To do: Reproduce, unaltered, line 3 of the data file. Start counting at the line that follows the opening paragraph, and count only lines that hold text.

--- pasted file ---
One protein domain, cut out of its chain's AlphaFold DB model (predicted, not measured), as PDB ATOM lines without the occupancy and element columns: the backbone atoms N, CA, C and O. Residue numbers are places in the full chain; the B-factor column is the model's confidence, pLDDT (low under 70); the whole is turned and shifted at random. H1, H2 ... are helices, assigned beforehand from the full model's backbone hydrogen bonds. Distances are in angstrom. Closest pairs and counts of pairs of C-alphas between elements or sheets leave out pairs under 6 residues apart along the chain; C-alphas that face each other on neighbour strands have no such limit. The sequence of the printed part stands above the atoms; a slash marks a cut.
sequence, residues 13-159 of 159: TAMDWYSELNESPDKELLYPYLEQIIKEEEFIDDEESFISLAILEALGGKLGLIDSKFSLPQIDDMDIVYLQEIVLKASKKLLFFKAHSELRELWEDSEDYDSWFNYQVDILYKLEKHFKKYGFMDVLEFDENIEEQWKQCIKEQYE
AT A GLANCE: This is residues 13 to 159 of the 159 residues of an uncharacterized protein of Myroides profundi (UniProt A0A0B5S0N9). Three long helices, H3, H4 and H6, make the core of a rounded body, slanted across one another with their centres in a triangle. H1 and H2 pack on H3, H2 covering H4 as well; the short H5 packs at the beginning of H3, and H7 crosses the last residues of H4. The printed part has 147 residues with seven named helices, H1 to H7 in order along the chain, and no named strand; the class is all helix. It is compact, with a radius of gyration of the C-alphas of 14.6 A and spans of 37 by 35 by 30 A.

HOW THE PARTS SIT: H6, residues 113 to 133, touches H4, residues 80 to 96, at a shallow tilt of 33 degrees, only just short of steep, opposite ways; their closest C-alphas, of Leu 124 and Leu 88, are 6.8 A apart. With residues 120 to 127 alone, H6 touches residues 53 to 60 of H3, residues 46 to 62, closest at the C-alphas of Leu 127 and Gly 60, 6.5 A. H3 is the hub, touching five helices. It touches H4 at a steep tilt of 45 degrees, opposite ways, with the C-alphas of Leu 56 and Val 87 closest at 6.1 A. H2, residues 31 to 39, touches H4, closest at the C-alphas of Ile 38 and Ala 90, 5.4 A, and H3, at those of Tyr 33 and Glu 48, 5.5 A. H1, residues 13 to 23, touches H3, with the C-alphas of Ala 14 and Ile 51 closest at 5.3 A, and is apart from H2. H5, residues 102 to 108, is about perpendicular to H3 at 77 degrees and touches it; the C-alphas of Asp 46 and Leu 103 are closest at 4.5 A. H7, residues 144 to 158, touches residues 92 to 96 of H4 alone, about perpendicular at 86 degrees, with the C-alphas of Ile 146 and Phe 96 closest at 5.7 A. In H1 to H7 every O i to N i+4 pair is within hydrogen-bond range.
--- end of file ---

HOW THE PARTS SIT: H6, residues 113 to 133, touches H4, residues 80 to 96, at a shallow tilt of 33 degrees, only just short of steep, opposite ways; their closest C-alphas, of Leu 124 and Leu 88, are 6.8 A apart. With residues 120 to 127 alone, H6 touches residues 53 to 60 of H3, residues 46 to 62, closest at the C-alphas of Leu 127 and Gly 60, 6.5 A. H3 is the hub, touching five helices. It touches H4 at a steep tilt of 45 degrees, opposite ways, with the C-alphas of Leu 56 and Val 87 closest at 6.1 A. H2, residues 31 to 39, touches H4, closest at the C-alphas of Ile 38 and Ala 90, 5.4 A, and H3, at those of Tyr 33 and Glu 48, 5.5 A. H1, residues 13 to 23, touches H3, with the C-alphas of Ala 14 and Ile 51 closest at 5.3 A, and is apart from H2. H5, residues 102 to 108, is about perpendicular to H3 at 77 degrees and touches it; the C-alphas of Asp 46 and Leu 103 are closest at 4.5 A. H7, residues 144 to 158, touches residues 92 to 96 of H4 alone, about perpendicular at 86 degrees, with the C-alphas of Ile 146 and Phe 96 closest at 5.7 A. In H1 to H7 every O i to N i+4 pair is within hydrogen-bond range.